I do this all the time – look back on certain experiences and remember only the good or only the bad, or believe I remember an event just because I’ve heard a story repeated or seen a picture so many times. Memory is problematic in that way, but as Tony points out, “History is that certainty produced at the point where the imperfections of memory meet the inadequacies of documentation.”
Week #9: The Emperor’s Children by Claire Messud
Published in 2006, The Emperor’s Children by Claire Messud won the praise of the New York Times Book Review (Best Book of the Year in 2006). I admired the novel but didn’t quite agree with the encomiums found on its covers. Messud’s prose was flowery and detailed and I had to keep a dictionary nearby to keep up with her vocabulary. In spite of its nearly 500-page length, I flew through the novel’s short chapters about each character. I wanted to like or identify with the characters but they repelled me as I dove deeper into the story.
Let’s set the scene: Manhattan, spring of 2001, three thirty-somethings. Ten years after their graduation from the elite Brown University, Danielle Minkoff, Marina Thwaite, and Julius Clarke find themselves floundering. Danielle produces documentaries and has enjoyed the most professional success of her friends, yet she feels forced to pursue silly topics in lieu of the more significant issues she prefers. Because of her Midwestern roots, Danielle may be the most sensible of the trio. Marina finds herself living at home in her parent’s ritzy Manhattan apartment after a break-up. After five years of procrastination and no money left from her advance, Marina still hasn’t managed to complete her first book, choosing instead to act as her pundit father’s amanuensis. Julius, both half-Vietnamese and gay and hailing from Michigan, struggles to make ends meet as a freelance critic. When he begins work at a temp agency to pay rent for his shabby apartment, he hides his new job from his wealthier friends in embarrassment. Messud quickly cycles between these three actors, and her omniscient narrator tracks their intersection with three other important characters: Marina’s father Murray Thwaite, Murray’s nephew and devotee Frederick ‘Bootie’ Tubb, and the attractive Australian Ludovic Seeley.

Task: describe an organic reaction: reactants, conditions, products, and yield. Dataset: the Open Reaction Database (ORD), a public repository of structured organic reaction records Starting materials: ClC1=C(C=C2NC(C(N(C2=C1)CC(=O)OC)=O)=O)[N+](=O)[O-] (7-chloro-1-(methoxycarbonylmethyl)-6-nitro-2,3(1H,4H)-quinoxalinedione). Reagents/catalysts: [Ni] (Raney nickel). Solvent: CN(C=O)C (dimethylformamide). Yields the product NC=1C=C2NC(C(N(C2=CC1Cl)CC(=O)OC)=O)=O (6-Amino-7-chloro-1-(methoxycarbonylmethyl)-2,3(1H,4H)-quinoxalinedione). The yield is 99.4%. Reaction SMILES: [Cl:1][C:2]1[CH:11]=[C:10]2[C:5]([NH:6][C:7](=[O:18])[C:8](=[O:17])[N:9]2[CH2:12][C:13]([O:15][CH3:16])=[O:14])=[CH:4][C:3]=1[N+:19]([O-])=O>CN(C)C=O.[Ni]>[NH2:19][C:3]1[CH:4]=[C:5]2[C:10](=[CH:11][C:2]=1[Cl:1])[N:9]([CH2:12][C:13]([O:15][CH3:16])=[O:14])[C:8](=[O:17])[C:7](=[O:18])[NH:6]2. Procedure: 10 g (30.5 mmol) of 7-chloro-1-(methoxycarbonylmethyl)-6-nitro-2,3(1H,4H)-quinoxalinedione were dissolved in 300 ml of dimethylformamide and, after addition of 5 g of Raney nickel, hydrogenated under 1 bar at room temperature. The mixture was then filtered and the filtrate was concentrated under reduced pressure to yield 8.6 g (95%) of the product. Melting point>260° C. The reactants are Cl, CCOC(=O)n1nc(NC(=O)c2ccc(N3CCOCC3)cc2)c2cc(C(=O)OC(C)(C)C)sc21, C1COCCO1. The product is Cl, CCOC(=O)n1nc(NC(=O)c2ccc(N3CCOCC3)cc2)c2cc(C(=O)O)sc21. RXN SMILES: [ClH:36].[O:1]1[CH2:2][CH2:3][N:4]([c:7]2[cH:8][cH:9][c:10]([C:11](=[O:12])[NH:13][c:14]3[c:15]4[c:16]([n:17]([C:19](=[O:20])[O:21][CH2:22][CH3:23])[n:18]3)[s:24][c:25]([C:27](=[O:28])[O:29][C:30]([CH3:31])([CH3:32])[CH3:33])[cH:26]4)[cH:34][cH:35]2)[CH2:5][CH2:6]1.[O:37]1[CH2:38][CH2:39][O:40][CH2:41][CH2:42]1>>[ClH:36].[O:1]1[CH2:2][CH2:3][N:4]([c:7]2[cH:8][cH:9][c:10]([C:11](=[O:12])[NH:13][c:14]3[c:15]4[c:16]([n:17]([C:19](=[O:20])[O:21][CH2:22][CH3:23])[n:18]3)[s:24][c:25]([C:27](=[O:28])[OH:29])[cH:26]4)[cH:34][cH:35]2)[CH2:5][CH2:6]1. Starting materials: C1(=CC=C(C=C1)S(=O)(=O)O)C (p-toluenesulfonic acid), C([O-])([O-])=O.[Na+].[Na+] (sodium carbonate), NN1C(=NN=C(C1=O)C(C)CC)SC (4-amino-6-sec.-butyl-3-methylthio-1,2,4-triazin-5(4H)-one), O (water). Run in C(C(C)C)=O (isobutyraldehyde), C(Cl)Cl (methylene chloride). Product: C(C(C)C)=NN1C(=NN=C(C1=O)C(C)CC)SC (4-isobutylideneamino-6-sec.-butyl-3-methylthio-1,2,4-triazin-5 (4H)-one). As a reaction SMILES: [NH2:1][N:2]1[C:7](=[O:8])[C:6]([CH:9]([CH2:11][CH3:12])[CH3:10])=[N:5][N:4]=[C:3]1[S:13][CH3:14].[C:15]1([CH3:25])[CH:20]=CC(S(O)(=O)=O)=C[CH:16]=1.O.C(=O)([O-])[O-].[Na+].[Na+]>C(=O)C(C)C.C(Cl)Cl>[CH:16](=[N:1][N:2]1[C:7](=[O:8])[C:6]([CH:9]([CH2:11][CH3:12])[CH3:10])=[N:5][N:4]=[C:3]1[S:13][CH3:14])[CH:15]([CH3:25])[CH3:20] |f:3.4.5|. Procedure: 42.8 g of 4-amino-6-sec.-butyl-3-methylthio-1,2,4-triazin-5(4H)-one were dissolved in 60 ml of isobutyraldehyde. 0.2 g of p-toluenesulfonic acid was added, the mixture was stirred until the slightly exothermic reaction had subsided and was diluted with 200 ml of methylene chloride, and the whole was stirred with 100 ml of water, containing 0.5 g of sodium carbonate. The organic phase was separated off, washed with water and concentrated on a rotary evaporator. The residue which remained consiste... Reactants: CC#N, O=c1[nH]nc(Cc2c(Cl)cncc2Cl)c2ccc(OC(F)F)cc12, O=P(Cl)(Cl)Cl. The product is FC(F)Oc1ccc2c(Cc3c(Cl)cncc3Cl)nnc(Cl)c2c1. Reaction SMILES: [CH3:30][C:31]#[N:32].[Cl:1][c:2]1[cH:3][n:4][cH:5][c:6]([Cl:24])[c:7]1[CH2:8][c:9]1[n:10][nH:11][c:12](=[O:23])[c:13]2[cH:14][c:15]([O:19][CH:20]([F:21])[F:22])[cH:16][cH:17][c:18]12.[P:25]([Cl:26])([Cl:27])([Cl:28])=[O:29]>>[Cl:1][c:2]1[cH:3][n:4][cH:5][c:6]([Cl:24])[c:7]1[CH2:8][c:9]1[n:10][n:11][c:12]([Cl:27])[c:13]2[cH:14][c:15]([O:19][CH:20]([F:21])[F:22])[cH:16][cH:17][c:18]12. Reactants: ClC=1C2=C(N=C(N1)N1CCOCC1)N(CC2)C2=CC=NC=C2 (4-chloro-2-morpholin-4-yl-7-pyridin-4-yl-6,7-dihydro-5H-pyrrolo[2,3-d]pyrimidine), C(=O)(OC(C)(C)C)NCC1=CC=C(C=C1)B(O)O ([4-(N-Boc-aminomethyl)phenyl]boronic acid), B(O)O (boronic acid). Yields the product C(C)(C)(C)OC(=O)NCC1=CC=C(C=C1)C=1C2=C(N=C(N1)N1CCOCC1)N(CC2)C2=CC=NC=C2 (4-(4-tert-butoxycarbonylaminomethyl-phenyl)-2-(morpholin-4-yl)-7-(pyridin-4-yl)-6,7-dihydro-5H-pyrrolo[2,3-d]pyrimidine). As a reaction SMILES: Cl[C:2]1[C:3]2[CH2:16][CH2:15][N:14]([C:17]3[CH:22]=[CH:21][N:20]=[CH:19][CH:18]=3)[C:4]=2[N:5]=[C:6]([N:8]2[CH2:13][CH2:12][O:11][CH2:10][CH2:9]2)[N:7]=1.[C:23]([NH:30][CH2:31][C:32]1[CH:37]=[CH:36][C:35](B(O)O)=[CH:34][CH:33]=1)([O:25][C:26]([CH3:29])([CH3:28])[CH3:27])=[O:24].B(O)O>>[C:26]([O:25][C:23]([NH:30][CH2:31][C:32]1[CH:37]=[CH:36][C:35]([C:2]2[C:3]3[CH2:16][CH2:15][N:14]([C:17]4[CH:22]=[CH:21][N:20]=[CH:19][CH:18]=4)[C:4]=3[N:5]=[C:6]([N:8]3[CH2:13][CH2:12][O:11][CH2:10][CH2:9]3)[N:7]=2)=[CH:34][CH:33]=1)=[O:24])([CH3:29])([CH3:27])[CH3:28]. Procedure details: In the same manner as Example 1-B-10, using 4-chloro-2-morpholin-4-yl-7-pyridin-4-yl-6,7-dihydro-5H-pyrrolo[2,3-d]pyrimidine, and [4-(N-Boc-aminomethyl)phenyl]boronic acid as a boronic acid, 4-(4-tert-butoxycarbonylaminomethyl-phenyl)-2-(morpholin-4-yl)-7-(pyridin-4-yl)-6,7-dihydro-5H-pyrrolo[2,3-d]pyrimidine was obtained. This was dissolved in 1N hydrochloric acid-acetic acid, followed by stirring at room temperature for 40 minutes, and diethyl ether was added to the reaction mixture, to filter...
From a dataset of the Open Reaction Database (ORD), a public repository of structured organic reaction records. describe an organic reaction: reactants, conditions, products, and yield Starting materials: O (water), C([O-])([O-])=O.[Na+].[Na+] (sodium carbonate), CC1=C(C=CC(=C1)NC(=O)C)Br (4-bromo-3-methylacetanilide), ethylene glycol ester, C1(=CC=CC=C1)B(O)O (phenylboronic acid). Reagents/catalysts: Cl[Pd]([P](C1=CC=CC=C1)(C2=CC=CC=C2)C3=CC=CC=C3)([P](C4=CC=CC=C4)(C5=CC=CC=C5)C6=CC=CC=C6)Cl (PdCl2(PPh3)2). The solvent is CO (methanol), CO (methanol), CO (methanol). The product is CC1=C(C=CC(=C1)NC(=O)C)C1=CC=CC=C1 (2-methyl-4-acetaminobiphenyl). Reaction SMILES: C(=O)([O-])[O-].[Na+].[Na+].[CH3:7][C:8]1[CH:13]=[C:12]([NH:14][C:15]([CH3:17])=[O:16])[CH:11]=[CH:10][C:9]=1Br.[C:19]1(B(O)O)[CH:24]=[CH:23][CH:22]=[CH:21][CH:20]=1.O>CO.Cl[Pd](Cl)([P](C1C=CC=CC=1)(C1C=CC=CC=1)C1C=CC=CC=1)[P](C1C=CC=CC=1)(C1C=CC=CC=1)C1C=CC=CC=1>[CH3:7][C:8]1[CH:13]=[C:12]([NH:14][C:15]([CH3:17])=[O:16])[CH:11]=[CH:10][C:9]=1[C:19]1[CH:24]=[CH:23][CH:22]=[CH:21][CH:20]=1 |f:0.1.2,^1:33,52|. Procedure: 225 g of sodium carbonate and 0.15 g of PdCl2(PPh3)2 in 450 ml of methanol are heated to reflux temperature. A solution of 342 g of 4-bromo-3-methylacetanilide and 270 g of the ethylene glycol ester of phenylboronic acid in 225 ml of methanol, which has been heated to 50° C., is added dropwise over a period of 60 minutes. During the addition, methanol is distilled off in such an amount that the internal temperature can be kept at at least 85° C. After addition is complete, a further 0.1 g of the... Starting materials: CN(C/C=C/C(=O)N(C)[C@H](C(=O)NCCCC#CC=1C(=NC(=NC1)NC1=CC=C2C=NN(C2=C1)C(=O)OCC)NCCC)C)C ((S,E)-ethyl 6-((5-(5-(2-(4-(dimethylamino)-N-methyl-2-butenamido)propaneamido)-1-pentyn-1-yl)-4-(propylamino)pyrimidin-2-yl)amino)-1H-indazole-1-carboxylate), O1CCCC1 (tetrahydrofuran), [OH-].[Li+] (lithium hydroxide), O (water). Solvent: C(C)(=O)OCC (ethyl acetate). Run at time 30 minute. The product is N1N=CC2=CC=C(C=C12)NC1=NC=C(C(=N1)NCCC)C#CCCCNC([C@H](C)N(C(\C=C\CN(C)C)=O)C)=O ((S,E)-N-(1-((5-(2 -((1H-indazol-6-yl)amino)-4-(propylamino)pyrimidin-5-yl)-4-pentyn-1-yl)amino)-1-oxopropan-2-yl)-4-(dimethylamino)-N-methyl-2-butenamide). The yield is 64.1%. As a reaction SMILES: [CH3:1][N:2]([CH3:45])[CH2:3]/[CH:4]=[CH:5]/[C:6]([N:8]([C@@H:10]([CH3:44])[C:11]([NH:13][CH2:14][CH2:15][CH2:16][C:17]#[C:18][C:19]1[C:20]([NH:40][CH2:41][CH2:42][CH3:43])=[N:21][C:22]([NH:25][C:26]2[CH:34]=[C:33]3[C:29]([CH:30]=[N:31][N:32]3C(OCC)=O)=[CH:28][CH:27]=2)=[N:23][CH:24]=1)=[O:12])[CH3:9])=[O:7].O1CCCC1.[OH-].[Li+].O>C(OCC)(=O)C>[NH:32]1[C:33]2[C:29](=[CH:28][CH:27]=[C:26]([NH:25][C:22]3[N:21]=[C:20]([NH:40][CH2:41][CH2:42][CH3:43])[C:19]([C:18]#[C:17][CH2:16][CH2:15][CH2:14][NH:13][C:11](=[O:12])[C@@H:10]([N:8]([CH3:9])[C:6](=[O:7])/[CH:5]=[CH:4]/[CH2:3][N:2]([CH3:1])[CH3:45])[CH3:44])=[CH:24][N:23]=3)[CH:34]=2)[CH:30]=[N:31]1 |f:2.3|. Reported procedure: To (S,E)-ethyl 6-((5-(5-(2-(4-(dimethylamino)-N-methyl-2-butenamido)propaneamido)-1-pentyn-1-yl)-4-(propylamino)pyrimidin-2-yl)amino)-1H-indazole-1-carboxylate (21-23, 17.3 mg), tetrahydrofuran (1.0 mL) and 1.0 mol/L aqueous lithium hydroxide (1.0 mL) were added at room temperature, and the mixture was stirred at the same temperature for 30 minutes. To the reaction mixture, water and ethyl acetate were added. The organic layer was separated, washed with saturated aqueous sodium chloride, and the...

The Emperor’s Children seemed to me an overly harsh depiction of privileged young adults. Although I enjoyed the plot and the pacing, I found myself disliking every character. This may have been Messud’s intention, to comment on the young elite, but I like to cling to at least one likeable or sympathetic character. Young, snobby, overeducated, immoral, and above all else, entitled, these three battle for the title of most despicable. Danielle, usually the moral center of the novel, enters into an affair with her best friend’s father. When Julius finally finds the Pierre to his Natasha he knows he should be satisfied, but instead he finds himself cheating with strangers. Marina’s lack of empathy is eclipsed only by her blind devotion to her father. Murray’s hypocrisy and Ludovic’s sliminess ooze off the page. Bootie may be the least despicable character in the story, but he bites the hand that feeds when he writes a scathing expose about his uncle. Even Marina’s saintly mother Annabel shows weakness when she refuses to acknowledge her husband’s not-so-secret affair.
The way that Messud plops September 11th at the end seems sloppy compared to the rest of the novel. Far from the focus of the novel, the tragic event seemed to be the convenient deus ex machina to tie up the plot. I can forgive her for this device because of how successful the rest of her plot was. Despite my tough review, I would definitely read Claire Messud again.
Week #9: Of Mice and Men